563 Development of the Press Extraction Method for Plug Substrate Analysis: Quantitative Relationships Between Solution Extraction Techniques

in HortScience
Authors:
Holly L. Scoggins1Dept. of Horticulture, Virginia Tech, 301C Saunders, Blacksburg, VA 24060-0327; 2Dept. of Horticulture, The Univ. of Georgia, 1111 Plant Science Bldg., Athens, GA, 30601; 3Dept. of Horticultural Science, Box 7609, North Carolina State Univ., Raleigh, NC 27695-7609

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Douglas A. Bailey1Dept. of Horticulture, Virginia Tech, 301C Saunders, Blacksburg, VA 24060-0327; 2Dept. of Horticulture, The Univ. of Georgia, 1111 Plant Science Bldg., Athens, GA, 30601; 3Dept. of Horticultural Science, Box 7609, North Carolina State Univ., Raleigh, NC 27695-7609

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Paul V. Nelson1Dept. of Horticulture, Virginia Tech, 301C Saunders, Blacksburg, VA 24060-0327; 2Dept. of Horticulture, The Univ. of Georgia, 1111 Plant Science Bldg., Athens, GA, 30601; 3Dept. of Horticultural Science, Box 7609, North Carolina State Univ., Raleigh, NC 27695-7609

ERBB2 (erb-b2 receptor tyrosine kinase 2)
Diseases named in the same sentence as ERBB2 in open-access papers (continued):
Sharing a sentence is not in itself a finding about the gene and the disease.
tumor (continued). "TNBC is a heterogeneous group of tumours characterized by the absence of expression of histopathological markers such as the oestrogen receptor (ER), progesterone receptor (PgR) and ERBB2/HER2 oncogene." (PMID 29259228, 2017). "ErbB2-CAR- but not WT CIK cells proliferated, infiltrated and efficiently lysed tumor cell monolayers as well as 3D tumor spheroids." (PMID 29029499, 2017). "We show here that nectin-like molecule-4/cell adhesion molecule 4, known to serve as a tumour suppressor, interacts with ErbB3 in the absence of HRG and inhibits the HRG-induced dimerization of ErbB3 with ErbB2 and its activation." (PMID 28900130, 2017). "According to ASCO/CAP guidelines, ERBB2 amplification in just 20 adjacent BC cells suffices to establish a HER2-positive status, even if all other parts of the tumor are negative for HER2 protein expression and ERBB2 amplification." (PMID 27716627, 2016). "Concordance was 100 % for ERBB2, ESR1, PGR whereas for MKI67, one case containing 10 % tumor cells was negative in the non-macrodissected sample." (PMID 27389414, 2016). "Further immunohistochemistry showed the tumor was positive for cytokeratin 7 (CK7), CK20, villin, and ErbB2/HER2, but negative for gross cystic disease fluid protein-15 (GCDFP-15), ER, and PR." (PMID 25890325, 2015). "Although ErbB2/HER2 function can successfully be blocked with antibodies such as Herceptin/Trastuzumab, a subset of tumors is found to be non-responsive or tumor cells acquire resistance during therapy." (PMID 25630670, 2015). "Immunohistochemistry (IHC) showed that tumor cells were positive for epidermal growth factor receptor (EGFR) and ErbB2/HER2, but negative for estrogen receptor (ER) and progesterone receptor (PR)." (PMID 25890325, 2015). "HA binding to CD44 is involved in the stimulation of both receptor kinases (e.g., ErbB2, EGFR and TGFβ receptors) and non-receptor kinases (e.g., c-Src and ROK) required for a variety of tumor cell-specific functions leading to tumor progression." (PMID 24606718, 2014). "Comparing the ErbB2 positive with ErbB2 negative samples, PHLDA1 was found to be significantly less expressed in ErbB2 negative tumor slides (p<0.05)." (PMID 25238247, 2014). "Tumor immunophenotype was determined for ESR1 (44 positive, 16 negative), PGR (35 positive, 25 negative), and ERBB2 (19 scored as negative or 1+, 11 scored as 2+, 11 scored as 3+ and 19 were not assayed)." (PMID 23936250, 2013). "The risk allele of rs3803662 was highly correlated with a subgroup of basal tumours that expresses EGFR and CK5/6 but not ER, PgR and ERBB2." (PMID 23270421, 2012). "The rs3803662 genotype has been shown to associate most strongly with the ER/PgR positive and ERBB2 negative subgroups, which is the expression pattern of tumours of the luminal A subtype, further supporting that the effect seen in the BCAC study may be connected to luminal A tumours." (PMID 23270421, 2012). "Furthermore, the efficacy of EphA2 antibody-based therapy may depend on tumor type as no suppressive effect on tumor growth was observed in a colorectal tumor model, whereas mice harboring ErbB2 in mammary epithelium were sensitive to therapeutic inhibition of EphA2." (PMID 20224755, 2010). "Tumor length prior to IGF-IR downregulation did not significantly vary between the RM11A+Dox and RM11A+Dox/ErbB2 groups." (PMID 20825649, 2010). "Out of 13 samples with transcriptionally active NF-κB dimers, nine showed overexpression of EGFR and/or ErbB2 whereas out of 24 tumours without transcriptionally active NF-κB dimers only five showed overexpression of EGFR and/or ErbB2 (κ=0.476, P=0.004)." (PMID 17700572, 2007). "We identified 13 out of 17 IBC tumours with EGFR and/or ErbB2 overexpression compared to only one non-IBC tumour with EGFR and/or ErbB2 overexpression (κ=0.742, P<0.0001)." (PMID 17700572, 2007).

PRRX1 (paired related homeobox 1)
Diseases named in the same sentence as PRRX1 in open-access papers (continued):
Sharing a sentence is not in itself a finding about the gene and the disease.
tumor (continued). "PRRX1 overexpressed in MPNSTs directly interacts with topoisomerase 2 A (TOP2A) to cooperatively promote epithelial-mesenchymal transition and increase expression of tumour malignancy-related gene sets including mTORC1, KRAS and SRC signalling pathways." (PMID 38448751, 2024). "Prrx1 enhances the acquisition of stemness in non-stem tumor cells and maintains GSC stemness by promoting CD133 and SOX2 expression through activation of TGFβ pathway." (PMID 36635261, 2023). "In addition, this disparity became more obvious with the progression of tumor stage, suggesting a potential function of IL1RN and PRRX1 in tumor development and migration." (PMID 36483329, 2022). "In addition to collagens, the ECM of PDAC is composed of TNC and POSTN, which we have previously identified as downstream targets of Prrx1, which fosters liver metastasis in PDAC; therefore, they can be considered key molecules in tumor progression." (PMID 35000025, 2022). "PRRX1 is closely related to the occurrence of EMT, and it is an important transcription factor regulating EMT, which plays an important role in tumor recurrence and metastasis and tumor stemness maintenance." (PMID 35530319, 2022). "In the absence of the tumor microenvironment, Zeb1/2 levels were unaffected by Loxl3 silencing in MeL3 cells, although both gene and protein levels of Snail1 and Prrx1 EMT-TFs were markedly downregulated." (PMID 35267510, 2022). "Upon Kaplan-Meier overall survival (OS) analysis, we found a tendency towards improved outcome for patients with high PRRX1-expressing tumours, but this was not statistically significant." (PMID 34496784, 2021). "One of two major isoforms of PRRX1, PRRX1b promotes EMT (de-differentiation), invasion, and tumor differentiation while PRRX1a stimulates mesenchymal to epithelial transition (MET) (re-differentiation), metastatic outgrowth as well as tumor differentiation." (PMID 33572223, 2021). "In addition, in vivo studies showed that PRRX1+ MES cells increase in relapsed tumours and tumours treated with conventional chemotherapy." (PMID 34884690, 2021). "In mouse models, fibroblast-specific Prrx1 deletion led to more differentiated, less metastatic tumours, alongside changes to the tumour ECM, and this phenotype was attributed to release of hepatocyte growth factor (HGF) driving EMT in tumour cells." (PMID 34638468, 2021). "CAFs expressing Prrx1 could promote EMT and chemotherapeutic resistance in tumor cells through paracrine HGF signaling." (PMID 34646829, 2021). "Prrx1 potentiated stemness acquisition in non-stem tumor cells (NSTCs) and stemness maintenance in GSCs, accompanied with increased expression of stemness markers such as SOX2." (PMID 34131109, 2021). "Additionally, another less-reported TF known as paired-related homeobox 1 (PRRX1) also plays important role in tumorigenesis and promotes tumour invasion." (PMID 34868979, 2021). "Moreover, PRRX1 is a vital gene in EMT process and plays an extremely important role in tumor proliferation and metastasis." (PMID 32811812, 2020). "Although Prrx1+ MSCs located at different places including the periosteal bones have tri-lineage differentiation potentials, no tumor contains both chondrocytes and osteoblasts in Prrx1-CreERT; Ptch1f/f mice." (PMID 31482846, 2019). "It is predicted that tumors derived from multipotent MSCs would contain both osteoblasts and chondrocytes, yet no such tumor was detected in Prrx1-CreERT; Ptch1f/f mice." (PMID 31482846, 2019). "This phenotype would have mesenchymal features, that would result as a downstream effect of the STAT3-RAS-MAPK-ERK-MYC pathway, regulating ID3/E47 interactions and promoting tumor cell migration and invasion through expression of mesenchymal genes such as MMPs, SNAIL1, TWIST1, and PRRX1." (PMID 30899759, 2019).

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Methods for extracting growing substrate root-zone solution include the saturated media extract (SME) and the 2 water: 1 substrate (v/v) suspension, neither of which are particularly suited to bedding plant plug systems. We have developed the press extraction method (PEM) as a simple and quick alternative to these methods. The grower simply collects a representative sample of plug trays and presses the top of the plug, collecting the expelled solution. Solution pH and EC can be measured immediately and the sample then sent to an analytical laboratory for nutrient analysis. Initial experiments demonstrated that differing manual pressures did not affect solution chemical properties. The PEM then was compared to the SME and 2:1 methods over a range of fertilizer levels and with peat- and coir-based substrates. Within substrates, pH, EC, and macronutrients were similar between the PEM and the SME. The level of dilution inherent in the 2:1 method resulted in much lower EC and nutrient levels when compared to the other two methods. Further experiments compared the PEM to the SME and 2:1 on plug flats collected from several commercial greenhouses and also those grown in the research greenhouse. The wide range of bedding plant species and fertility levels tested introduced variation needed to develop regression equations and correlations to create quantitative interpretation ranges for the PEM based on previously published sufficiency ranges for the SME and 2:1.

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